Water births do not increase risk of complications, study finds

<span>In the UK around 60,000 women a year use a birth pool or bath for pain relief in labour.</span><span>Photograph: Cavan Images/Getty Images/Cavan Images RF</span>
In the UK around 60,000 women a year use a birth pool or bath for pain relief in labour.Photograph: Cavan Images/Getty Images/Cavan Images RF

Giving birth in a water bath does not increase the risk of complications for the baby or its mother, a study has found.

Researchers at the University of Cardiff assessed 73,229 records from low-risk pregnancies where a water pool was used during labour across 26 NHS organisations in England and Wales between 2015 and 2022.

The analysis looked at the rate of severe tears experienced by the women who gave birth, alongside the number of babies who needed antibiotics or help with their breathing on the neonatal ward and the number of babies who had died during birth.

The risks to the babies and their mothers were no higher among water births compared with births out of water, the researchers concluded.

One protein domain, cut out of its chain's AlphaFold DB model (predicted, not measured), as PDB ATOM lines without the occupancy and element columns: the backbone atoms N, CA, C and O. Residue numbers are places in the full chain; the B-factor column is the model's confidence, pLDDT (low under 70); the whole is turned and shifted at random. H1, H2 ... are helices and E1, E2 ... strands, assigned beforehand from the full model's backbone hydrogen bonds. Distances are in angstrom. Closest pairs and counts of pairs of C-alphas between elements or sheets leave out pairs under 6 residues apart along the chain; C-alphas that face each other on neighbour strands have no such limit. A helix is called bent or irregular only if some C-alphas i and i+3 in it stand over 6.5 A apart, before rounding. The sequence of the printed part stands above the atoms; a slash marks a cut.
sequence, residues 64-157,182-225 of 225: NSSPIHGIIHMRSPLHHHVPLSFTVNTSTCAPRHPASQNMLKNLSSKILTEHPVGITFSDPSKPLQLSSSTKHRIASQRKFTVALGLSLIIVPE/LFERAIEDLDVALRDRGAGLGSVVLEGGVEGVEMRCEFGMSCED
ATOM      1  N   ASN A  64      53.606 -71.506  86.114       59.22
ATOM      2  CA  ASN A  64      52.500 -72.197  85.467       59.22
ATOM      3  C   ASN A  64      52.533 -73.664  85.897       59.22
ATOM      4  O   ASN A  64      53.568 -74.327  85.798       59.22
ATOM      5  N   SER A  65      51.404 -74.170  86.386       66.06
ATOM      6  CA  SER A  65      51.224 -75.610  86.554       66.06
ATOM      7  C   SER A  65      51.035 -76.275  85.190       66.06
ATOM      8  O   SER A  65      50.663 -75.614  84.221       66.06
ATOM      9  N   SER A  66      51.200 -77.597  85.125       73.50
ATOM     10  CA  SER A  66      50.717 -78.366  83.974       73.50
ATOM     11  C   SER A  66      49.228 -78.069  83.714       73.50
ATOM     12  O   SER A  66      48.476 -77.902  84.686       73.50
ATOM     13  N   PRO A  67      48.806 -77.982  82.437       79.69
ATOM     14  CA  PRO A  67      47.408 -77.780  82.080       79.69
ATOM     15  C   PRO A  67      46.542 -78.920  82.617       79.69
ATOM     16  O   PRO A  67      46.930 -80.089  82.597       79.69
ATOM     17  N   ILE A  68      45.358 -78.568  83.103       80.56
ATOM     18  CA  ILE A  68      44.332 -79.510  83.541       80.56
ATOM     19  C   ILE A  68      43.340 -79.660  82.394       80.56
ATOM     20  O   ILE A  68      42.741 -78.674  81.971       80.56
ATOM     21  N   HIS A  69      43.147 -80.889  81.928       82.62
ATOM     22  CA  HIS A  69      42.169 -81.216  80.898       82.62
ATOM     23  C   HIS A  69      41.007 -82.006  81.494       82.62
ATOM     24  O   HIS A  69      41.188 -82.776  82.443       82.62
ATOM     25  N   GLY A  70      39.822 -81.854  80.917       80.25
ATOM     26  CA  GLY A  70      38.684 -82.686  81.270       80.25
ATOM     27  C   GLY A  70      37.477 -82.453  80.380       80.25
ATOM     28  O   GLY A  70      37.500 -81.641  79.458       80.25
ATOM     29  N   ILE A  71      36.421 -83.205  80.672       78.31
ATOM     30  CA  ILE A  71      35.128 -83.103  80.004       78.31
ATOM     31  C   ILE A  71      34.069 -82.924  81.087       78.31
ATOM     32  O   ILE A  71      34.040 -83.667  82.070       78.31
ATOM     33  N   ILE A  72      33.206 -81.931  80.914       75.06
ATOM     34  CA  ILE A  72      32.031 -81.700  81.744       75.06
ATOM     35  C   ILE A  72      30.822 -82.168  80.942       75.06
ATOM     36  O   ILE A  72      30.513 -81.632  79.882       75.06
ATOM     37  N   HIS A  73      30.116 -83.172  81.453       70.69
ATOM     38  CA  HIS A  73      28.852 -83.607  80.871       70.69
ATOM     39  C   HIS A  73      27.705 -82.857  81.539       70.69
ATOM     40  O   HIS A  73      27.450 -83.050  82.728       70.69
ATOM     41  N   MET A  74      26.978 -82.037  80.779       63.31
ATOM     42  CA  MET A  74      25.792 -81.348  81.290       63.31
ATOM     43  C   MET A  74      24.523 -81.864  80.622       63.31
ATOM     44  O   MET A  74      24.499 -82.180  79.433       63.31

Water births make up about 9% of the almost 600,000 births on the NHS each year. Under clinical guidelines, all expectant mothers should be offered water births as an option for delivery.

Julia Sanders, a professor of clinical midwifery at Cardiff University who led the research, said the research showed water births were a safe alternative to births outside of water. “In the UK around 60,000 women a year use a birth pool or bath for pain relief in labour, but some midwives and doctors were concerned that water births could carry extra risks,’” she said.

“There have been reports that babies could become seriously ill or even die after water births, and that mothers were more likely to have severe tears or heavy blood loss. We wanted to establish if water births with NHS midwives are as safe as giving birth out of water for women and their babies at low risk of complications.”

Peter Brocklehurst, emeritus professor of women’s health at the Birmingham Clinical Trials Unit, said: “Given that 10% of women use immersion in water as pain relief in labour, the results of this study will have implications for thousands of women a year in the UK and many more around the world, where immersion in water during labour is common practice.”

Prof Chris Gale, a consultant neonatologist at Chelsea and Westminster NHS Foundation Trust in London, said: “Many paediatricians and neonatologists worry that births in water might carry extra risks for babies, but the study found convincing evidence that for women with an uncomplicated pregnancy this is not the case.”